New issue, new website, first Circa Salon, then bounced out of our offices by a fire down below, with no news of when we can return. (Thanks to Hazel Williams and Sean Lynch of Art Mill for facilitating a rehousing, and thanks to all who have expressed empathy / made offers of support.)
An awful lot happening, in other words.
I’m inexorably drawn to trying to make sense of it, looking for some sort of pattern. I read in a recent issue of Scientific American Mind that we have a strong tendency to imagine patterns in random information presented to us – we try to work out the rules by which the ‘system’ is feeding us information, whether the system is some researcher’s computer program or life itself. The survival value of seeking patterns is easy to imagine, but also the perils. What interest me most is not whether this is how humans ‘came to invent god’, but whether this pattern-seeking need is what makes ambiguity in art both so important and so good at holding our attention. Do we stick with an ambiguous visual image / event because our brain tells us we have to find the underlying pattern?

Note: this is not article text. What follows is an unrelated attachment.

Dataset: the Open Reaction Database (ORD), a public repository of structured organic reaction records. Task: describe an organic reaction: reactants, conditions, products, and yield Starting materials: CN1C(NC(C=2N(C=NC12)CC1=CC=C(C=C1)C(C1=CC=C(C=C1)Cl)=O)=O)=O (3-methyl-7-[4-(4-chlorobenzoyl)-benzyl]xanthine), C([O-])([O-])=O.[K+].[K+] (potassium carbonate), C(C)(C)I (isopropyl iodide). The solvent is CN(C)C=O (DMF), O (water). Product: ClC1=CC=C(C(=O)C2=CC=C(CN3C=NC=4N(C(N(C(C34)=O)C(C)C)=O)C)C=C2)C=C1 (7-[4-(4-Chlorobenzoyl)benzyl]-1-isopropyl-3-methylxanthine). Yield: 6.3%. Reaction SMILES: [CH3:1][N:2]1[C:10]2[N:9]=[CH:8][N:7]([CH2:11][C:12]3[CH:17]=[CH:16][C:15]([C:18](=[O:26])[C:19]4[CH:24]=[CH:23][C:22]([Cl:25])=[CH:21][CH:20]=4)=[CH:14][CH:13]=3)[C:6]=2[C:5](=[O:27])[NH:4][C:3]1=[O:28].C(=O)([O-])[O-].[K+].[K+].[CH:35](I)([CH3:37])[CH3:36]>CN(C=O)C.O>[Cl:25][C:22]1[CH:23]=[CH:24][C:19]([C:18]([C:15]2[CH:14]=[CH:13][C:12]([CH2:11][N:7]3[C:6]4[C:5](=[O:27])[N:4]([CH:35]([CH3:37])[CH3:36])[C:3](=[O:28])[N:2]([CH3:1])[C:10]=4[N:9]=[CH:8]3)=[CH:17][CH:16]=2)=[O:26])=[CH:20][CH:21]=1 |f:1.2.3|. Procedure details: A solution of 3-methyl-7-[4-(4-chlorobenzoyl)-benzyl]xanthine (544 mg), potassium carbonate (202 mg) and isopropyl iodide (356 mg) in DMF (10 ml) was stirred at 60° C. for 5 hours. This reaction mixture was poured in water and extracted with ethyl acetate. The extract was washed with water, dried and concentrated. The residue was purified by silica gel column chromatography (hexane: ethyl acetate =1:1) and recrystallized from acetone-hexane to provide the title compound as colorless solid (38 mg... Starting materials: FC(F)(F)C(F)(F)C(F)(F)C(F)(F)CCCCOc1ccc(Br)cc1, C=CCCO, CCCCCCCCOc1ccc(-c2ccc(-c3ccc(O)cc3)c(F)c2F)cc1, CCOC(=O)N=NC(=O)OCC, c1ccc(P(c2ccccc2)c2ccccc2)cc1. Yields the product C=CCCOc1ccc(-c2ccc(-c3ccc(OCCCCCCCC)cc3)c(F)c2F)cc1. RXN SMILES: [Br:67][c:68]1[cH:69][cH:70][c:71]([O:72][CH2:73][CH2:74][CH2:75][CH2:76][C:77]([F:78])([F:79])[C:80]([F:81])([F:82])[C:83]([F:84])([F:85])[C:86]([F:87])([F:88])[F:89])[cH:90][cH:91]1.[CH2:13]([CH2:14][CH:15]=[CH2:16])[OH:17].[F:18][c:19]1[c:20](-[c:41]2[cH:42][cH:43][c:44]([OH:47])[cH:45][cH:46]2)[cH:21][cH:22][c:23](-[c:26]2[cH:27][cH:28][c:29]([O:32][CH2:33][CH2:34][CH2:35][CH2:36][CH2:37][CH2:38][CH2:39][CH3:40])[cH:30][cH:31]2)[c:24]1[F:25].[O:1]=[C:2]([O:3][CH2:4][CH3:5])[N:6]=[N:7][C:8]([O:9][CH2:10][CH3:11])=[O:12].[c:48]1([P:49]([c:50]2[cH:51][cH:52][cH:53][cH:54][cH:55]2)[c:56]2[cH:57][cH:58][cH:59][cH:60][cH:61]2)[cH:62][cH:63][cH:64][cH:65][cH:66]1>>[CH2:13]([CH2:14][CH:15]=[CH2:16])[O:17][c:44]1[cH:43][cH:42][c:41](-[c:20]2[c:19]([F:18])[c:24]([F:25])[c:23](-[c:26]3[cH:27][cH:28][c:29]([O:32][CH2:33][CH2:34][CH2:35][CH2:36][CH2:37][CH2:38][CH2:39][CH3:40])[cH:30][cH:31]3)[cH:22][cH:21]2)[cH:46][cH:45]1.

Ambiguity is one of the hallmarks of much compelling contemporary art. Is unambiguous art the sort we tend to walk away from most readily?